An 18-month Cooperative Research and Development Agreement (CRADA) has been signed between Sandia National Laboratories and Emera Technologies of Canada. Sandia and Emera Technologies will work on making clean, community-scale direct current microgrids mainstream.
“Alternating current microgrids are increasingly being used throughout the world, but a large and growing portion of generation, storage and electricity use in homes is DC, requiring a conversion from AC to DC to make everything work,” Emera Technologies chief executive officer Rob Bennett said. “In the future, I feel all the unnecessary conversion will go away and DC power systems or microgrids will form a large part of the country’s energy needs.”
Sandia researchers have been studying the control and stability of DC microgrids in an attempt to optimize design and performance at a lower cost. The national lab will bring a number of toosets and capabilities that can be applied to the DC microgrid research including:
- The Secure Scalable Microgrid Testbed: a research facility housing three interconnected DC microgrids, and the Distributed Energy Technologies Laboratory, where research on energy systems integration takes place;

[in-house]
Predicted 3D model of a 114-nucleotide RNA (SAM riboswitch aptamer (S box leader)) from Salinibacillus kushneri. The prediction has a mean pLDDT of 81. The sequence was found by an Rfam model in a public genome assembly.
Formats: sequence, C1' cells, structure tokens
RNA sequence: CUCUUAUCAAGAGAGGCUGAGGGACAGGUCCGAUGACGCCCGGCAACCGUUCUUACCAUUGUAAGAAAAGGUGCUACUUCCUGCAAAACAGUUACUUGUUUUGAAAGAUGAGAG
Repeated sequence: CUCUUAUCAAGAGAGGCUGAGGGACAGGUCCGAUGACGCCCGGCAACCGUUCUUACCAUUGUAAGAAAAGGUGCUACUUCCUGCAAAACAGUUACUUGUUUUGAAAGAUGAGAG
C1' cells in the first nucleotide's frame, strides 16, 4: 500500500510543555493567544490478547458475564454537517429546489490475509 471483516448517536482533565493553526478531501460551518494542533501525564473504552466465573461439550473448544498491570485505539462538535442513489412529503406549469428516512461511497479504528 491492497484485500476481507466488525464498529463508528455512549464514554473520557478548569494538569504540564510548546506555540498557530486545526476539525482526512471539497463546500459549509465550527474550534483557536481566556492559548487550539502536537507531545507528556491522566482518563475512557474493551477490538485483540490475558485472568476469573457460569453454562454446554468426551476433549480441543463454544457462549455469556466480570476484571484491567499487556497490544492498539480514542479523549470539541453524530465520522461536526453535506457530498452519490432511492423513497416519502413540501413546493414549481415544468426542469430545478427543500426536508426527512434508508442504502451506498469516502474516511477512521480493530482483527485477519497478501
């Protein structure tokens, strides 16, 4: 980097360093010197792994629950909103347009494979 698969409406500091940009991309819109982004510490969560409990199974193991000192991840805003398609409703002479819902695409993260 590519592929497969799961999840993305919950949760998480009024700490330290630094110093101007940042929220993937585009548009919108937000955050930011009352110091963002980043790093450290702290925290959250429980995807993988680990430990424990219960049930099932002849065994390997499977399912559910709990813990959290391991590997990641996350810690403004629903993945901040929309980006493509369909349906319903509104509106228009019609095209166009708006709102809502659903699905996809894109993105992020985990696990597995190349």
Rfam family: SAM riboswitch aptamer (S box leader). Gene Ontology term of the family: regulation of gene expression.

- The Virtual Power Plant: software that anticipates the performance of energy storage and sources and determines how to optimize operations and power balance; and,
- The Microgrid Design Toolkit: software which examines the optimal layout of a microgrid, its topology, performance, reliability, and resilience.
“There are demonstrated vulnerabilities with the grid in the United States and elsewhere. Large scale outages that have recently impacted the electricity supply for entire islands are very good examples of the type of problems we need to prevent or mitigate for the safety and security of our country. With this CRADA we’re trying to address what the future of energy is going to look like,” said Sandia program manager Amy Halloran.